The TRRN is designed so that resettlement professionals and organizations themselves can take the lead. They will decide the usefulness and tasks to take on in the realm of local and national refugee resettlement and build a transatlantic dialogue and coalition of mutual support. So it is the Network members themselves who will have a stake in the Network and form it to serve their needs as they support newly settling refugees as well as their new communities.
The kickoff event for the TRRN will take place in San Francisco, CA in the late fall. It will be a round table format in which we will share this research and hear from invited guest presenters about research and resettlement projects in other regions such as a community education program in Minnesota called “My Neighbor is Muslim”, and an expert commission formed to examine the challenges in resettlement and integration in Germany. Bosch Foundation Alumni are encouraged to attend and participate as well.
Carrie Mann is a research consultant with over 10 years experience in program design, evaluation and management. She has worked in the areas of climate change, comparative culture and policy, land reuse, green building, energy efficiency, sustainable small scale agriculture and refugee resettlement. She has designed and managed small NGO’s as well as large regional partnership programs. Her more recent interest in health, mental health and women’s issues is developing as she leads yoga and nutrition workshops for women in pregnancy and those with other health challenges. Carrie lives with her family in Monterey, CA.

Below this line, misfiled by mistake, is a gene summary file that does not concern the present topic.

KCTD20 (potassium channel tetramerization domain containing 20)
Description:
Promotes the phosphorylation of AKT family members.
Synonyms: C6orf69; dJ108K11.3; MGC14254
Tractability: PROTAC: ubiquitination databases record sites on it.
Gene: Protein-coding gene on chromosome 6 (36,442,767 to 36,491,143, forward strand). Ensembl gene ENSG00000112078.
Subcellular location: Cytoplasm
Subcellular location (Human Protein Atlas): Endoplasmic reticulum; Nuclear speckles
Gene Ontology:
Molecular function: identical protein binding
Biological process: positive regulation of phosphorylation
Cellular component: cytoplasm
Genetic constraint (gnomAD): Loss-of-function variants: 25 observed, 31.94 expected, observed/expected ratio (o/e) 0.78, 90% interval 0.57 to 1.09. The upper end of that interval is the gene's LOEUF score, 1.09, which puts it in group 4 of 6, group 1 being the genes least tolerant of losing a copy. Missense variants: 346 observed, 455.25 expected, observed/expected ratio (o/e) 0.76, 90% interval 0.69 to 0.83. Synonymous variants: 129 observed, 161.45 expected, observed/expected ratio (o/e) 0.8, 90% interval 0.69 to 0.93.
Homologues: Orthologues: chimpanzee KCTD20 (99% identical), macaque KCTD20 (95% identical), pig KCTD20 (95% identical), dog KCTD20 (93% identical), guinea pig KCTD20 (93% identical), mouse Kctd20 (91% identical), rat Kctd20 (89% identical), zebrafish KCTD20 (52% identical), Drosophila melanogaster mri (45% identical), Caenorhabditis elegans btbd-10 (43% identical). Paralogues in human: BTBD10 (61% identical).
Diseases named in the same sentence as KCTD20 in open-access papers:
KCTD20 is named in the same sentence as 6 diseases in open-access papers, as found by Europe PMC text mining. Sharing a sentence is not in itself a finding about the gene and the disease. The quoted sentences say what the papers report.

Dr. Edward Laurance
Professor Laurance is currently teaching, writing and providing program design and evaluation services to a violence prevention and reduction program called Cure Violence in Chicago, embedded in a graduate-level course in Evaluation.
Professor Ed Laurance has taught statistical analysis, design and evaluation for over 15 years, including field work promoting social change for such conditions as illicit arms trafficking, providing housing for flood victims (Katrina) and gang violence (Salinas and Chicago). Dr. Laurance has been a consultant to the UN, established a global database to track small arms and light weapons and published many articles on this subject.
The Middlebury Institute of International Studies, Monterey, California
For most of its 50+ year history MIIS was known as the Monterey Institute of International Studies. In 2014 MIIS formally became a graduate school of Middlebury College in Vermont, one of the well regarded liberal arts colleges in the U.S. MIIS has two schools with programs in International Environmental Policy, Business, International Educational Management, and Teaching English and other languages. MIIS also has a long standing respected reputation for its Translation and Interpretation Program. The evaluation faculty reside in the Development Practice and Policy Program.